Around exam time, students commonly look for ways to increase focus and concentration while trying to carve out an extra hour or two of study time. There’s no magic food or drink that can do this for you, however, following the suggestions below can help you to make the most of the time you spend studying.
Supplying your brain with enough energy affects your ability to focus. The brain is fueled primarily by glucose, which our body gets from digesting carbohydrates. Having a low blood glucose (also referred to as blood sugar) can make you feel mentally fuzzy or tired. Eating regularly, starting with breakfast and then every 3 to 5 hours throughout the day, is the best way to ensure that you will have enough glucose in your blood to fuel your brain. Numerous studies have shown that eating breakfast can improve attention and short-term memory and may enhance test performance. Choose foods that provide a slow, steady source of glucose such as 100% whole grain breads, cereals, rice, or pasta, fruits, vegetables, dairy products and beans or lentils. They deliver energy at a slower and steadier rate compared to refined grains and high sugar foods and drinks.
Choose a balanced diet
The best meals and snacks contain a balance of carbohydrate and protein to keep you energized. Pair the slowly-digested carbohydrates mentioned above with a source of protein such as nuts or seeds, meat, poultry, fish, eggs or tofu when planning meals and snacks. Dairy products like milk, cheese and yogurt, soy beverages and beans and lentils are good sources of both carbohydrates and protein. To power up your concentration, eat a hardboiled egg along with your breakfast bagel, tuna in your wrap at lunch, tofu and brown rice with your dinner veggie stir fry; have hummus with whole grain crackers, yogurt with frozen berries or an apple with peanut butter as a snack.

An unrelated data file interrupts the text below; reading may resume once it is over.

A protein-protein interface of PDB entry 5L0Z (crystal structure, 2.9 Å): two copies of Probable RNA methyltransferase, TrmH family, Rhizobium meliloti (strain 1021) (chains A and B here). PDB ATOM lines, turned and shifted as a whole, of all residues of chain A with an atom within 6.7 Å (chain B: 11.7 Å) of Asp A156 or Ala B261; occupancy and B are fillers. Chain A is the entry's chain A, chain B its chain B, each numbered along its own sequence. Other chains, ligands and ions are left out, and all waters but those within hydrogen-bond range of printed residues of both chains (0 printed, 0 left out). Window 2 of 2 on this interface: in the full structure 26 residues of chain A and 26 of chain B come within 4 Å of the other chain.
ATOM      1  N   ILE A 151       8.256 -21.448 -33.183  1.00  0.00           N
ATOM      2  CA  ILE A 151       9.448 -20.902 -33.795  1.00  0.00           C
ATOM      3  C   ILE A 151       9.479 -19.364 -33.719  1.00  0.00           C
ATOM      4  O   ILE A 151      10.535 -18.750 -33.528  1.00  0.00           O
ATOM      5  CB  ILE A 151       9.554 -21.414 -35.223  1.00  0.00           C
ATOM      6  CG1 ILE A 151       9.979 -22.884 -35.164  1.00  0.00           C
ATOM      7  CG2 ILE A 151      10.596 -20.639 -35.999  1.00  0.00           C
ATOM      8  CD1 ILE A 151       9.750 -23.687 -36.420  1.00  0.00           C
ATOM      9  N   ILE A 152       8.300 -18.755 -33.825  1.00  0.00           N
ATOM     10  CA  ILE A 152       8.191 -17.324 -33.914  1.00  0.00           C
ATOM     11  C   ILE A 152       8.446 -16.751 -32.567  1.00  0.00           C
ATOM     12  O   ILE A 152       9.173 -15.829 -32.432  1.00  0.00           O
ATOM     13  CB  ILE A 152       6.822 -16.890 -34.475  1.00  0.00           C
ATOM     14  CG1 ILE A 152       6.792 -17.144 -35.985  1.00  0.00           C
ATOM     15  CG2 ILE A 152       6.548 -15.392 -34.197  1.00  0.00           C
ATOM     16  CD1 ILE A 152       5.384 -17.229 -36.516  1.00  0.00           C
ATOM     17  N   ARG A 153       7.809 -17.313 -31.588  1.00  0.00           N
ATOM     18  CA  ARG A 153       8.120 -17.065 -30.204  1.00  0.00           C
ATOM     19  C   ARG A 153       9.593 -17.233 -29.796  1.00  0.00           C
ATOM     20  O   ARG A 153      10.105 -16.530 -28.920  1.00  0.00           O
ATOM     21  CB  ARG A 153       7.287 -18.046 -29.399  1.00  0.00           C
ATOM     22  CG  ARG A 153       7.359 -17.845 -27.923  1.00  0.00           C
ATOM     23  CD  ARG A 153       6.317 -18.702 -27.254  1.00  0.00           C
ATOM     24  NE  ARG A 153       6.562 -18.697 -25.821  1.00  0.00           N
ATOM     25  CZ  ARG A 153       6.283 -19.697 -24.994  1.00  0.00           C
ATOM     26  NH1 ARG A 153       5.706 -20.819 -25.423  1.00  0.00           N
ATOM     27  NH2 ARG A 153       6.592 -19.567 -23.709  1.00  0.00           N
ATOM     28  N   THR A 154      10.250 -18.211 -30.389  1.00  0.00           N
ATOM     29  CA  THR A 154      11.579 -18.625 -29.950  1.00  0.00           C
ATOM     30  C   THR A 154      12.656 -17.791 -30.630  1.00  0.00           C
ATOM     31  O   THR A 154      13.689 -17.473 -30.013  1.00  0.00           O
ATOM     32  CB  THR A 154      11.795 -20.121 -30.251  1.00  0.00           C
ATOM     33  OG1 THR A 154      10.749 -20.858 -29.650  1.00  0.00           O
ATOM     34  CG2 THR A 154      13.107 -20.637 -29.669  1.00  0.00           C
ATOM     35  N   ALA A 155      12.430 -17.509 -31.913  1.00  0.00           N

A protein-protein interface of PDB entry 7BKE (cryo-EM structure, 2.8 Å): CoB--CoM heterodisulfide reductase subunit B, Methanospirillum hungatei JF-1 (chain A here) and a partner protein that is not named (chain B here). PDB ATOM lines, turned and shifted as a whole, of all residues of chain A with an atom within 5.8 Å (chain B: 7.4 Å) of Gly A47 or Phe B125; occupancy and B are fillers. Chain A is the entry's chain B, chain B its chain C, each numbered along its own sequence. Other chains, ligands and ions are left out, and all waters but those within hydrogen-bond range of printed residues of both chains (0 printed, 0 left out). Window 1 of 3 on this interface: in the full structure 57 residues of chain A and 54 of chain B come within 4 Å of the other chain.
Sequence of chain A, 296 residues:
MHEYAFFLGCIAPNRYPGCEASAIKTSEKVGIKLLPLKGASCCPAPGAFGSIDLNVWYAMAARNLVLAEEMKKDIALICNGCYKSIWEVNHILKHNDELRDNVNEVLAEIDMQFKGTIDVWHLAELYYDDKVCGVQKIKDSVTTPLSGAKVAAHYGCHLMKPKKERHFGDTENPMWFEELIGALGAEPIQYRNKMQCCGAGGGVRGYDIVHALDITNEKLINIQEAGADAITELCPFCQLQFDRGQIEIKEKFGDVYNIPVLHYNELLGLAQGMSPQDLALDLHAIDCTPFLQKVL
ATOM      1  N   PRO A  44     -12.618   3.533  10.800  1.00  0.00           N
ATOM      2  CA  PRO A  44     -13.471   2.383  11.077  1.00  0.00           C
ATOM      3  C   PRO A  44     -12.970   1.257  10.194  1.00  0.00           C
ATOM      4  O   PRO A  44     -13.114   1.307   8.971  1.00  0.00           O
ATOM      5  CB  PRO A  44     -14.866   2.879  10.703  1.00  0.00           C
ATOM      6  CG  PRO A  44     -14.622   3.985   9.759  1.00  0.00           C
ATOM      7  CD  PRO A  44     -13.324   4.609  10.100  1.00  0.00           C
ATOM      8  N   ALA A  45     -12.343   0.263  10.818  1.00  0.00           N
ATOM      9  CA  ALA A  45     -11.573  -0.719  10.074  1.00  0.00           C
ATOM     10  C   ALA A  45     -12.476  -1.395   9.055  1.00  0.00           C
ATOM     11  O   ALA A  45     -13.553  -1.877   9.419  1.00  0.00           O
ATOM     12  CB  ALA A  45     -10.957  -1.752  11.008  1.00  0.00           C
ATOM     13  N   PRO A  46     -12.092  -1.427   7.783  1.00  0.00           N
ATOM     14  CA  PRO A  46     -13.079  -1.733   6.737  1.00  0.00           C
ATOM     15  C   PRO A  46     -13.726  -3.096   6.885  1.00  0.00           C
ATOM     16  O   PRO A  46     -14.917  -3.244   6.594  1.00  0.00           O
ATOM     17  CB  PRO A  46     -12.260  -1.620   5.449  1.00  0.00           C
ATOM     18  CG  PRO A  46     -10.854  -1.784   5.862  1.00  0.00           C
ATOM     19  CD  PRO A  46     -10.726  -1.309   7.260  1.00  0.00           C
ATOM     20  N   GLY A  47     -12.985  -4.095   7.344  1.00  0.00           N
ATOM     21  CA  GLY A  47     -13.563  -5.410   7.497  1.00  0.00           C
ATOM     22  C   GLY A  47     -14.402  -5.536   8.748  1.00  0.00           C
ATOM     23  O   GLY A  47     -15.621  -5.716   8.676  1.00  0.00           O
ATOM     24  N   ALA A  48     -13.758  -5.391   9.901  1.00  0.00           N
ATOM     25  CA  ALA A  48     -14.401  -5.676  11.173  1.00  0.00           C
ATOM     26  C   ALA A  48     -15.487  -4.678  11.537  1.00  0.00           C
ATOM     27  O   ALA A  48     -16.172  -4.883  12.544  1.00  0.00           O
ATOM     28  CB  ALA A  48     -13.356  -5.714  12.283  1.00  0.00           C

Drink plenty of water
Most adults should aim for 2 to 2 ½ litres of water per day, more if you are very active or during warm weather. Not drinking enough fluid can affect your energy level, mood, and ability to focus. Even slight dehydration may cause a headache. While sugary drinks provide a quick burst of energy, they often leave you feeling worse in the long run.
The same goes for caffeine; while it can help you to feel more focused, its effects are also short term. Found mainly in coffee, colas, and energy drinks, caffeine provides a quick energy buzz but also leaves you feeling jittery and uncomfortable if you overdo it. Moderate caffeine intake (no more than 400 mg/day) is not associated with adverse effects in most adults. This is the equivalent of about 2 large cups of coffee per day.
Steer clear of energy drinks, which are an expensive way to load up on a lot of sugar (up to 14 teaspoons per can) and caffeine. The safety, dosages, and effectiveness of other ingredients like taurine, glucuronolactone, and Gingko Biloba are unclear, especially when taken all at once or in combination with caffeine or certain medications. The best way to maximize your energy is to eat well, be active most days, stay hydrated and get 7 to 9 hours of sleep every night.
To learn more about healthy eating, check out our Survival Guide to Healthy Eating.